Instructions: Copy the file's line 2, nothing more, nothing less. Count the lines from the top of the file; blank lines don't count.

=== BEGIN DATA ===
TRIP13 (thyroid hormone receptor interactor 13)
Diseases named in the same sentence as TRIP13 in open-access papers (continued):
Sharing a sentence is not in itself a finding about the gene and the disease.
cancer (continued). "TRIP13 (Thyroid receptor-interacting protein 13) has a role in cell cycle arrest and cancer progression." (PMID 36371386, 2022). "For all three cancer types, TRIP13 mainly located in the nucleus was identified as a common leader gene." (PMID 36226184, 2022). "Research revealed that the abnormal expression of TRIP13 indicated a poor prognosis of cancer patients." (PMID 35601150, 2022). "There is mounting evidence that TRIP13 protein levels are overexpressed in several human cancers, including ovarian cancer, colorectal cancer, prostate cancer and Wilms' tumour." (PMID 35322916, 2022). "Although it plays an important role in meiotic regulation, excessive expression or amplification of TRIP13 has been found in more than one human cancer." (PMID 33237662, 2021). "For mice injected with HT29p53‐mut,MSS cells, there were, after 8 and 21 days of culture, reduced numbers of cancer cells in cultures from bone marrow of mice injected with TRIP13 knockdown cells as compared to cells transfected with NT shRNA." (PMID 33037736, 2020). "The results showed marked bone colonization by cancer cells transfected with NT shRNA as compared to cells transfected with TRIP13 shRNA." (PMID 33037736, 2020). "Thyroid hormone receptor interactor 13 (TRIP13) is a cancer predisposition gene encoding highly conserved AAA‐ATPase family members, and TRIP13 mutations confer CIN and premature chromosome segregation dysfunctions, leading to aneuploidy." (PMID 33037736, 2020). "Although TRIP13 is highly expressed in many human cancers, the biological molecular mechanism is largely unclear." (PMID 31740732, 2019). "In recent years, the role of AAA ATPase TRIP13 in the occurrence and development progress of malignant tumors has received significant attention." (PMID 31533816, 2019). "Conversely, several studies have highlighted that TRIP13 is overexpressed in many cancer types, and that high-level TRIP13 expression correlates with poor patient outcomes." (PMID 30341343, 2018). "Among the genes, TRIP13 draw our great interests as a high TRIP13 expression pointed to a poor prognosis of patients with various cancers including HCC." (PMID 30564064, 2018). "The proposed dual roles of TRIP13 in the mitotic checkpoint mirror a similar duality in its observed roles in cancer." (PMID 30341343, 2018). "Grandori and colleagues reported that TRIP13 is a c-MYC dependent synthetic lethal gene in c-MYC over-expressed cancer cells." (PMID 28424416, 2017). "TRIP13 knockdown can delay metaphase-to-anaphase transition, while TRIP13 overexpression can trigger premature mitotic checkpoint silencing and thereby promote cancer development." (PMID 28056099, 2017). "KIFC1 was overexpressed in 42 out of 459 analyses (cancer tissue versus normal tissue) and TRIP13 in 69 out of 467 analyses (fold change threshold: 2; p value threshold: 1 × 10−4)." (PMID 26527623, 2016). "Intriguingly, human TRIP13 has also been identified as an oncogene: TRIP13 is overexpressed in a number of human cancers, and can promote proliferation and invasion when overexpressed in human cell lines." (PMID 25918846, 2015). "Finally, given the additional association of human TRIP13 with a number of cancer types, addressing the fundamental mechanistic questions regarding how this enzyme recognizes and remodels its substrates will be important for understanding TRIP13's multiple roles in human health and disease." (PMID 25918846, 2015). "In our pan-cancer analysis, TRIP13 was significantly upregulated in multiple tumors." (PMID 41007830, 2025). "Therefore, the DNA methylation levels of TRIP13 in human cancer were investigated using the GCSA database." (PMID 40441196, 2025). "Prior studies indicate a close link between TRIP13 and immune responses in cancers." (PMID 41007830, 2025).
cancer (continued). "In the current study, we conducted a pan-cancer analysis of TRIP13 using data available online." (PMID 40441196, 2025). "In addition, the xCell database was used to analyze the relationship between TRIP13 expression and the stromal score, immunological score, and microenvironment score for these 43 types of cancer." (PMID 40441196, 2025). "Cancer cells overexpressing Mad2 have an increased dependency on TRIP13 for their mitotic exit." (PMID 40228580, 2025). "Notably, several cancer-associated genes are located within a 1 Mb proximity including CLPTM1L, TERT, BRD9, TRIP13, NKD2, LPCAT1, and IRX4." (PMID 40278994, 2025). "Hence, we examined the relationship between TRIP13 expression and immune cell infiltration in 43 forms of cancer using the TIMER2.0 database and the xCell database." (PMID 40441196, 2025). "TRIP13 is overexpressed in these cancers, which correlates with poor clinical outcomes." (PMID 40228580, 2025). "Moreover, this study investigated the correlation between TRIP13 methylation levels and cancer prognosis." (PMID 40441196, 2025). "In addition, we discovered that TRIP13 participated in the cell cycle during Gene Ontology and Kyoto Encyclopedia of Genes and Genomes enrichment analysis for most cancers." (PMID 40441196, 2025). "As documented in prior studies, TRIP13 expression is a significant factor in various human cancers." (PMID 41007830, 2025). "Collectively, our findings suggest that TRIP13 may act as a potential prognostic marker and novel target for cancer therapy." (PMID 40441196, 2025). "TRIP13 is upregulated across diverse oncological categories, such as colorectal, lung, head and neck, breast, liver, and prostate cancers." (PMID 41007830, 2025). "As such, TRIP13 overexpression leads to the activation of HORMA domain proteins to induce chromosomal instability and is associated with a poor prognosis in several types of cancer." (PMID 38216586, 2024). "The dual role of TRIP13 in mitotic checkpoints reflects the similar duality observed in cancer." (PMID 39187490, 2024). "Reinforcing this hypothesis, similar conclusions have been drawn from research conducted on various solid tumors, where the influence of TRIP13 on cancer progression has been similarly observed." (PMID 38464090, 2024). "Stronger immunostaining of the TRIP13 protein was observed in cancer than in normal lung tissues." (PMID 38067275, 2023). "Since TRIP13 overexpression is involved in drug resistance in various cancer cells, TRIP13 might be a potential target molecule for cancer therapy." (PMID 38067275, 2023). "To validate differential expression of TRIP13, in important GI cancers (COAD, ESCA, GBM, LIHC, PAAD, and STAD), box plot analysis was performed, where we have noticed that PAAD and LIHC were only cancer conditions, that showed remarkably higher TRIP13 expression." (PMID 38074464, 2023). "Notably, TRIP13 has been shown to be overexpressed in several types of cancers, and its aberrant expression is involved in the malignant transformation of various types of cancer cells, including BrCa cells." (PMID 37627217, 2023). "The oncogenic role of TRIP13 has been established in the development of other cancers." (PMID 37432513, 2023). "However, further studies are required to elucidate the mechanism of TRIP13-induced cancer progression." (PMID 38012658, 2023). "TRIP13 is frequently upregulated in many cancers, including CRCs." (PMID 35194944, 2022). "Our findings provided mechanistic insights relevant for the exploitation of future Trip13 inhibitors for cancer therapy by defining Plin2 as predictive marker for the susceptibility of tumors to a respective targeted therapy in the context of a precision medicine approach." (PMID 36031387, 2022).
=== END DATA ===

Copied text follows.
Diseases named in the same sentence as TRIP13 in open-access papers (continued):